An attic exhaust fan, which is designed only to cool the attic space, almost never requires maintenance. It's good to clean the fan shutters that open to release warm air, and washing the fan blades from time to time helps ensure optimal functionality. Yes, attic fan maintenance is worth the expense and time. Maintenance is usually not necessary for either a whole-house fan or an attic exhaust fan.
Sometimes a whole-house fan will have a motor that has oil ports and is designed to be lubricated every few years. An attic exhaust fan will almost never do it. In any case, it is usually impossible or impractical to access these ports in the attic and it is best to leave them alone. Cleaning the blind and the leaves every few years is usually the only thing to do.
The problem with attic fans is in how they are marketed. Homeowners should know that fans can only be effective if they are sized correctly and combined with the right quantities and locations of ventilation openings. Even then, they won't “cool a house” the way most homeowners understand the term. The fans will only lower the temperatures in the attic a little and will need some energy to do so.
Even so, a little improvement can be better than nothing. If you're considering using an attic fan, you'll also need to decide (as with any solution suggested here) if the benefits are worth the cost of installation and operation. This will be a topic for another article. Many homeowners want to equip their homes with the right tools to keep them cool during hot days.
An attic fan is a good option, especially if you want to reduce the load on your HVAC unit. Attic fans really don't need much maintenance, however, a little cleaning and lubrication always helps extend the life of any appliance. Common attic problems include pest infestation, mold growth, and the problem of excessive moisture that spoils items, appliances, and systems in attics. Otherwise, the fan could suck in air from outside the house just as much as it blows warm air out of the attic.
Keep in mind that you will accrue large cooling bills if you get used to using your attic fan and air conditioner simultaneously. Attic fans work best at night, when the outside temperature cools and air enters your warm home to cool it down. The attic fan is creating a huge draft down from the chimney and if the water heater turns on and starts burning natural gas, it is not properly vented out of the chimney. After you get used to really clean air, you wouldn't think to turn on an attic fan and let in all those irritants.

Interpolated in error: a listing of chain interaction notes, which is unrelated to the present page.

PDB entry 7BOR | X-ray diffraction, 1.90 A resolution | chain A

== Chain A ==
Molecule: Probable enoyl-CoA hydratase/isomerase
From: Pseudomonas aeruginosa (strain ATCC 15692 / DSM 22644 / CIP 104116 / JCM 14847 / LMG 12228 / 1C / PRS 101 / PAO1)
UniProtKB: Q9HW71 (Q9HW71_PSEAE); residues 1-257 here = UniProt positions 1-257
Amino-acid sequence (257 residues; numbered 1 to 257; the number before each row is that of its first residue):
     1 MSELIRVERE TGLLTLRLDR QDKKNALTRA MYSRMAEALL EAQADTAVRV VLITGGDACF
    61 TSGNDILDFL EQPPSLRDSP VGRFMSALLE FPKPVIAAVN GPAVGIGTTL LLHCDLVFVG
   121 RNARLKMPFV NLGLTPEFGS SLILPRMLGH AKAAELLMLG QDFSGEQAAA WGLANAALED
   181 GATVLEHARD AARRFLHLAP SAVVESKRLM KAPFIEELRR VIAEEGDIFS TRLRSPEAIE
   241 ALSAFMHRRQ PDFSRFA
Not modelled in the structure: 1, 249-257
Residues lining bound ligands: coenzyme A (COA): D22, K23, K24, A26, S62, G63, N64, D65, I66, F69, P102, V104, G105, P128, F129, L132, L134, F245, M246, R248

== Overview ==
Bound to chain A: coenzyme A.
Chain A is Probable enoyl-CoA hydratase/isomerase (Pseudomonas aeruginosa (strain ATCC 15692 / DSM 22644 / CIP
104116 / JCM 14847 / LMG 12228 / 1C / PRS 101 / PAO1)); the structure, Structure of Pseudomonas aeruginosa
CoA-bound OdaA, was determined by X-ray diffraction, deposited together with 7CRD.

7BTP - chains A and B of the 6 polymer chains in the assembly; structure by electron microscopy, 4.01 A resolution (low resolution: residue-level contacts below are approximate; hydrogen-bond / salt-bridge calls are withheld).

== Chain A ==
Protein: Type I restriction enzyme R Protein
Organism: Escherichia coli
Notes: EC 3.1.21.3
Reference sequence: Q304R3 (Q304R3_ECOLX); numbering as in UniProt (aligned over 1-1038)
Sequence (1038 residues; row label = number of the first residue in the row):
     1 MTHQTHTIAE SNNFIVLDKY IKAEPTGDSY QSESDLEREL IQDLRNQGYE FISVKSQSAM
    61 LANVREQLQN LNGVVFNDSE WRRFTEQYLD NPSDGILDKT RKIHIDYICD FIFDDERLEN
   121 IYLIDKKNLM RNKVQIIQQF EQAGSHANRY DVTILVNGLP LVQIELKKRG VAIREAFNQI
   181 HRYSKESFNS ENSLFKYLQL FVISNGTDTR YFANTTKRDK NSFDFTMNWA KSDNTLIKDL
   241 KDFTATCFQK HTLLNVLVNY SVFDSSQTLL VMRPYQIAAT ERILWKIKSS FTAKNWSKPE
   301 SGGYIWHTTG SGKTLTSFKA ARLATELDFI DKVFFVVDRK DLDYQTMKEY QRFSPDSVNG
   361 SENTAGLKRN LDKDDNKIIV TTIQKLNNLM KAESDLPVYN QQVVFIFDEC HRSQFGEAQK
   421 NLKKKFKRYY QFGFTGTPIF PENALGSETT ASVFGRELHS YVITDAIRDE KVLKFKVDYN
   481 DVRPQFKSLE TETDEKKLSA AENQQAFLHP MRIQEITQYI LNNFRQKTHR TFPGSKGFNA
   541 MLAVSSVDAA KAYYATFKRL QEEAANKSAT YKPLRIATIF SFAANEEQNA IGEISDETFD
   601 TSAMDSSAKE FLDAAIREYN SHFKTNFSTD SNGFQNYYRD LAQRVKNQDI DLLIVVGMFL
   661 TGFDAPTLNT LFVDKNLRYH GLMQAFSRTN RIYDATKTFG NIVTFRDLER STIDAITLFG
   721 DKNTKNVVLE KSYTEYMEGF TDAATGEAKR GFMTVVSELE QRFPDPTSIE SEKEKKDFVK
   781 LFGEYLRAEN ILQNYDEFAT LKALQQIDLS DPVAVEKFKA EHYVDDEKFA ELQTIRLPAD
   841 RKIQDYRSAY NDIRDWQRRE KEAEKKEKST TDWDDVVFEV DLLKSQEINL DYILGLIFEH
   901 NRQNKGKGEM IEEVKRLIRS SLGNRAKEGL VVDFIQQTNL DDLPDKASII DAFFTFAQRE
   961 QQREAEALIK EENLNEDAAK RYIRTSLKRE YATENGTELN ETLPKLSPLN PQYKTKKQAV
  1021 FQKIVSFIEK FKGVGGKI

In case your air conditioner breaks down in mid-summer, the attic fan can help keep the house cool while doing repairs or a replacement. All in all, the attic fan can work as an add-on to your air conditioning unit — just make sure you don't overuse it. The negative pressure produced by the attic fan is relieved by any opening from the inside of the house to the outside, such as opening windows. To learn more about basic attic fan maintenance for mid-summer comfort at your home in Fayette or Coweta County, call the experts at Powers Heating & Air today.
If you want to keep your attic fan in top condition throughout the summer without problems, schedule a seasonal inspection and HVAC maintenance appointment before the hot season begins. However, in general, you don't want your attic to heat more than 10 to 15 degrees than the outside temperature, and for most homeowners, that means keeping your attic between 90 and 110 degrees Fahrenheit. I think the best solution may be a combination of radiant barrier to prevent heat from the sun from heating the attic structure, to begin with, along with proper ventilation, attic exhaust (s), insulation and air sealing. Fan motors typically last between 10 and 15 years and when the fan approaches its replacement age, the motor must be replaced.